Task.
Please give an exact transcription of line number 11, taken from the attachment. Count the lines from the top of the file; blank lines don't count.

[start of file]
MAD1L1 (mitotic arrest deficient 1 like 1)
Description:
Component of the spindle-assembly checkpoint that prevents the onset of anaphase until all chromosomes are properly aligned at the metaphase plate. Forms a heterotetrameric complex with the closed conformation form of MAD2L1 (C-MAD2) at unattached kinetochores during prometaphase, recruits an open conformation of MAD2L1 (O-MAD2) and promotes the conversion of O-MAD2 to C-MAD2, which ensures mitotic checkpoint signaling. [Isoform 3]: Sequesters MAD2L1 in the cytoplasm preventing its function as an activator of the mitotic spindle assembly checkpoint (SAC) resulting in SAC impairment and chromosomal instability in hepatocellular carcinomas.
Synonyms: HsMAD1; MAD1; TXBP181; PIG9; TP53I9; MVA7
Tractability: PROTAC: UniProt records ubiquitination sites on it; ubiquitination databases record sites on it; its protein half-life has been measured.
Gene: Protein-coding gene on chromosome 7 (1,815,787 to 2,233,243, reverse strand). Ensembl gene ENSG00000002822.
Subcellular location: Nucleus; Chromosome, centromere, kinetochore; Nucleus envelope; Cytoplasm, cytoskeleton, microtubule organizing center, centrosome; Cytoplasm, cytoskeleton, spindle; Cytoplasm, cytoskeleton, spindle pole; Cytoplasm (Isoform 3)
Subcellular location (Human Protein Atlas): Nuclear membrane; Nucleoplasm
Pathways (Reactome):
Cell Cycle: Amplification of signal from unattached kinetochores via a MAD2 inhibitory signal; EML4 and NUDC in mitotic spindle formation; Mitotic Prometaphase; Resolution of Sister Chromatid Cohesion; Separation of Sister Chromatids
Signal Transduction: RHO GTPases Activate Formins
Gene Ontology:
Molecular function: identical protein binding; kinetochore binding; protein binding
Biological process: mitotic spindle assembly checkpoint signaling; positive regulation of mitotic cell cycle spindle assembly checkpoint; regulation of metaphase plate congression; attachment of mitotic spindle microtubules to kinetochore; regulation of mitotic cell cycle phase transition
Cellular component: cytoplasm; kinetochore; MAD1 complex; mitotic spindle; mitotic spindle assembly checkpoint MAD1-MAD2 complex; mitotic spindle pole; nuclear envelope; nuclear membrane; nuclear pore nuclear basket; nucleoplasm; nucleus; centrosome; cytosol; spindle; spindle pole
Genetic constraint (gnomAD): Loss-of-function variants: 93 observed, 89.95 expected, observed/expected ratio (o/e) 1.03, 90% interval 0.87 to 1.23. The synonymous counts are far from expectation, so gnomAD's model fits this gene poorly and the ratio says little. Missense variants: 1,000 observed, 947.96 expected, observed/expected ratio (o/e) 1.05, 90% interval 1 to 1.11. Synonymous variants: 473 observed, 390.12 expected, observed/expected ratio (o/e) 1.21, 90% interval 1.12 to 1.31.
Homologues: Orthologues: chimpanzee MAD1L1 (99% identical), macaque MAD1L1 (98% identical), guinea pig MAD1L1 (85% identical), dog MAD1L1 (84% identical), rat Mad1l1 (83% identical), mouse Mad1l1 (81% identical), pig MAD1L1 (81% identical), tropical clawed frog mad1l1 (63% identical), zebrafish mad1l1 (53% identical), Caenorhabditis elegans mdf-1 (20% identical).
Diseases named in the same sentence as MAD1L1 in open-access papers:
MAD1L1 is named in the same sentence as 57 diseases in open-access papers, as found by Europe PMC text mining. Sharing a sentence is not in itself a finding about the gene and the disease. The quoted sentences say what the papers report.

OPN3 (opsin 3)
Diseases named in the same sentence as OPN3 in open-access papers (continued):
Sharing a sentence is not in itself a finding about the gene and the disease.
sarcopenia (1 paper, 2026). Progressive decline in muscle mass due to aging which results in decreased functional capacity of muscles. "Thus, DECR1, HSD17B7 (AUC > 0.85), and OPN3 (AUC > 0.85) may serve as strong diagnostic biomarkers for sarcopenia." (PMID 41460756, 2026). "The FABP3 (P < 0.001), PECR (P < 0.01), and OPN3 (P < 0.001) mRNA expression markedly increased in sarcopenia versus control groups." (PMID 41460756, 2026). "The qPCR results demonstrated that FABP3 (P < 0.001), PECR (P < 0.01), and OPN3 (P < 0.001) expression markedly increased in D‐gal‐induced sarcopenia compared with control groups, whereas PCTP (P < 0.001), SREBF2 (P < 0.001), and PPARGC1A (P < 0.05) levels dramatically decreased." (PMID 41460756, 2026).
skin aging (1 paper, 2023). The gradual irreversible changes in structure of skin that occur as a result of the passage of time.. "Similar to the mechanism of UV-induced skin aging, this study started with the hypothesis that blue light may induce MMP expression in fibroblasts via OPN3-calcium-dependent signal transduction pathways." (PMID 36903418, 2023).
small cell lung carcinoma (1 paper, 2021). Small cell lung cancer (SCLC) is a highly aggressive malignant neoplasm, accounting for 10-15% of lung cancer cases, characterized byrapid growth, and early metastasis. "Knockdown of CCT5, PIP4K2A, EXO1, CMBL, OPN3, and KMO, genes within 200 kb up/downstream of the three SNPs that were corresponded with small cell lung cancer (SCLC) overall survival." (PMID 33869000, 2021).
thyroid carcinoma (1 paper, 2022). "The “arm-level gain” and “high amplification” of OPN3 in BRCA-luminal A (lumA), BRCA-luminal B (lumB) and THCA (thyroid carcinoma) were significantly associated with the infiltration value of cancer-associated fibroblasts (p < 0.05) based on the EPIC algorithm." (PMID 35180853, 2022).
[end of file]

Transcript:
Signal Transduction: RHO GTPases Activate Formins